door, shutter, fence, etc., especially of any surface sunk below or
raised above the general level or enclosed by a frame or border.
M.E., from O.Fr. panel "a piece (of anything)," diminutive of pan "piece of cloth or the like," ultimately from L. pannus "piece of cloth." The sense of "a small group of people called on to discuss, judge, advice on a particular matter" is from 1570s.
Hypothetical super-continent that existed from about 300 to 200 million years ago. It has since broken up and the fragments have drifted to become the configuration of Earth's present-day continents.
From Gk. → pan- "all" + gaia, variant ge "earth, land, ground, soil."
Pânzam, from → pan- + zam, variants
zamin, zami "earth, ground," from Mid.Pers. zamig "earth;"
Av. zam- "the earth;" cf. Skt. ksam; Gk. khthôn, khamai
"on the ground;" L. homo "earthly being" and humus
"the earth" (as in homo sapiens or homicide, humble, humus, exhume);
PIE root *dh(e)ghom "earth."
The hypothesis that life exists and is distributed throughout the Universe in the form of "seeds" that develop in the right environment. The oldest record of this idea may be traced back to the ancient Greek philospher Anaxagoras, who lived in the fifth century B.C.
N.L., from Gk. panspermia "mixture of all seeds," from → pan- + -sperm, a combining form of sperma "seed" + -ia a noun suffix.
Pân-dâne-vari, sarâsar-dâne-vari, from pân-, sarâsar-, → pan-, + dâné "seed, grain" (Mid.Pers. dân, dânag "seed, corn," Av. dânô- in dânô.karš- "carrying grains; an ant," Skt. dhânâ- "corn, grain," Tokharian B tâno "grain," cf. Lith. duona "corn, bread") + -var suffix of possession, variant -ur (Mid.Pers. -uwar, -war; from O.Pers. -bara, from bar- "to bear, carry") + -i noun suffix.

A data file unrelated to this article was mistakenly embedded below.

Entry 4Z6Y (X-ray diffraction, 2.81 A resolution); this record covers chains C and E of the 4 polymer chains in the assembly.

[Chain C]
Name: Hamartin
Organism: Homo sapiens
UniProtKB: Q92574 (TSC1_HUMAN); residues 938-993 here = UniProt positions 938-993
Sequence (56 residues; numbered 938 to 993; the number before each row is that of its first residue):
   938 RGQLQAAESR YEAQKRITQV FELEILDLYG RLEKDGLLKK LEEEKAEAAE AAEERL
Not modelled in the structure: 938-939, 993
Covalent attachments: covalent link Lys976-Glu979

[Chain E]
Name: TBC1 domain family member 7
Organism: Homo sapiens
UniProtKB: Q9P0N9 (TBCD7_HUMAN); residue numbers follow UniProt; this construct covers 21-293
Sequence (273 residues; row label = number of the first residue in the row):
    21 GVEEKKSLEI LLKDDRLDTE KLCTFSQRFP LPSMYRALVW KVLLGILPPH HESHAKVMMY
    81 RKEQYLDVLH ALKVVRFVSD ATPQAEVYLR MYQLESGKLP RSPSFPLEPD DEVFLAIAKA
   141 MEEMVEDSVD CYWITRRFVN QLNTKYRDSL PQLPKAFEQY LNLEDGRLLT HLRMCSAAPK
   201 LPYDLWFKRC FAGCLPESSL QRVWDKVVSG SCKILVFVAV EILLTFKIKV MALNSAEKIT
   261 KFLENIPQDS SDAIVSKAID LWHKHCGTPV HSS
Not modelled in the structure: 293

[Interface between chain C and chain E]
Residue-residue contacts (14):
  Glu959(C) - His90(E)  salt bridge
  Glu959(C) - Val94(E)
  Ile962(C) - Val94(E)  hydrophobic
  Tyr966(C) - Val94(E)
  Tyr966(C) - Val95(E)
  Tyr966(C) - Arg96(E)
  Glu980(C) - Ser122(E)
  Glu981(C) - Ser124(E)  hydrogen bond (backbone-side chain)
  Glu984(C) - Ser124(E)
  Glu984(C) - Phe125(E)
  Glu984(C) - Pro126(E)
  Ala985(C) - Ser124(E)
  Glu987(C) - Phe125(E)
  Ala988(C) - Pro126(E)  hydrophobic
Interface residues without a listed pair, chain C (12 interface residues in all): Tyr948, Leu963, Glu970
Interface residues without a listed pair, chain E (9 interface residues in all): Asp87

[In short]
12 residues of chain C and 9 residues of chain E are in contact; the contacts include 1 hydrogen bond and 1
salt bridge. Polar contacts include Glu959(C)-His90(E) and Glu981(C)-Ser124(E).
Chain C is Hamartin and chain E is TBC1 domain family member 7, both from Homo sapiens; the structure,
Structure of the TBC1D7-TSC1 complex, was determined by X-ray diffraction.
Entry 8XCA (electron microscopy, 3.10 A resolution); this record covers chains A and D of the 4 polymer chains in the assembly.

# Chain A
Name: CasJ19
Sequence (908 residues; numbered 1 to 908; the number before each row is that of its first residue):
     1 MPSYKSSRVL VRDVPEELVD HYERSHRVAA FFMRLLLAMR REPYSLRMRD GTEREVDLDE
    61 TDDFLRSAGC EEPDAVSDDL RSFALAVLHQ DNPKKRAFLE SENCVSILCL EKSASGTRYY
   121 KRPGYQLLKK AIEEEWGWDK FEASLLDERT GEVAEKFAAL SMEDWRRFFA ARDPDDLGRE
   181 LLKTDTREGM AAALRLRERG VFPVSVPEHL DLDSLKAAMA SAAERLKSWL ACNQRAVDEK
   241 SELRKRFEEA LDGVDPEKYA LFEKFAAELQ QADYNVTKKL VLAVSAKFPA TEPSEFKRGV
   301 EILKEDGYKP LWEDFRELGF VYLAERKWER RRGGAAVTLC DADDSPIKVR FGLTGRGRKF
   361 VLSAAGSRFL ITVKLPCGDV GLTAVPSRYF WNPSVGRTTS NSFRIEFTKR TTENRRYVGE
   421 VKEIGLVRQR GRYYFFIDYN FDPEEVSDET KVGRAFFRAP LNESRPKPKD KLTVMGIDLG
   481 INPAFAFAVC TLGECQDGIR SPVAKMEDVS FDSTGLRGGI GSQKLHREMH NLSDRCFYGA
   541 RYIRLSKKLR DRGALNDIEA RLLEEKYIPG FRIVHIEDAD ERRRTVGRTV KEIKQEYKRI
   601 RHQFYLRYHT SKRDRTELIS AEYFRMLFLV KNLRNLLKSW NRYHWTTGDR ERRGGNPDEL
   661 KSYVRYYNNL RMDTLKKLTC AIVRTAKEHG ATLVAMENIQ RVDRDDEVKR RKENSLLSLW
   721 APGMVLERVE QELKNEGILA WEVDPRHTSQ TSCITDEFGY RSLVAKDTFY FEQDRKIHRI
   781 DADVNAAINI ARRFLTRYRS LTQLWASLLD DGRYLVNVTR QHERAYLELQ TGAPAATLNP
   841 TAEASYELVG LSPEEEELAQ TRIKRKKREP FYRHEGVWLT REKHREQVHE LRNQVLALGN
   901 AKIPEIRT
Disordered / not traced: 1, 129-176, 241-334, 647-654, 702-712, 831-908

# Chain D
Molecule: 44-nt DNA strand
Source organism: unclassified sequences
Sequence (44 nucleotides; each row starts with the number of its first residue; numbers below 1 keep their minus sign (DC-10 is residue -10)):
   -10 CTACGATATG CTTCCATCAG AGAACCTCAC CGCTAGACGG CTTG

1) The doctrine that God is the transcendent reality of which the
material universe and human beings are only manifestations: it
involves a denial of God's personality and expresses a tendency to
identify God and nature.
1) kâqaz; 2) vetâr (#)
1) A thin sheet made from fibrous material (wood pulp, rags, straw, etc.)
suitable for writing or printing on.
From M.E. papire, from L. papyrus "paper," from Gk. papyros "any plant of the paper plant genus," may be of Egyptian origin.
Kâqaz "paper," probably a transliteration of old Chinese gu zhi; cf. Sogd. kāγaδā "paper," Skt. kakali, kakari, Marathi kagad, Tamil kagidam, Malayalam kayitam (Y. Kumar, 2005, A History of Sino-Indian Relations).
Fr.: eau para
A plain curve obtained by slicing a cone with a plane parallel to one side of the cone. A parabola can be considered an ellipse with an infinite major axis. It is one of the types of conic sections.
N.L., from Gk. parabole "comparison, application," literally "a throwing beside," from → para- + bole "throwing," related to ballein "to throw."
Sahmi, of unknown origin.
Having the form of a parabola.
of or pertaining to → parabola.
ânten-e sahmi (#)
Fr.: antenne parabolique
An antenna comprising a parabolic reflector with a receiving and/or transmitting element positioned at or near its focal point.
âyene-ye sahmi (#)
Fr.: miroir parabolique
A concave mirror that has the form of a paraboloid of revolution.
Fr.: orbite parabolique
An orbit whose overall shape is like a parabola; it is the limiting case between an elliptical orbit (eccentricity less than 1) and a hyperbolic orbit (eccentricity larger than 1). The speed necessary to form a parabolic orbit is known as the escape velocity.
Fr.: vitesse parabolique
The speed necessary to form a parabolic orbit around a gravitational center. It is also the minimum speed necessary to escape from the gravitational pull of a body.
A solid formed by the revolution of a parabola about its axis.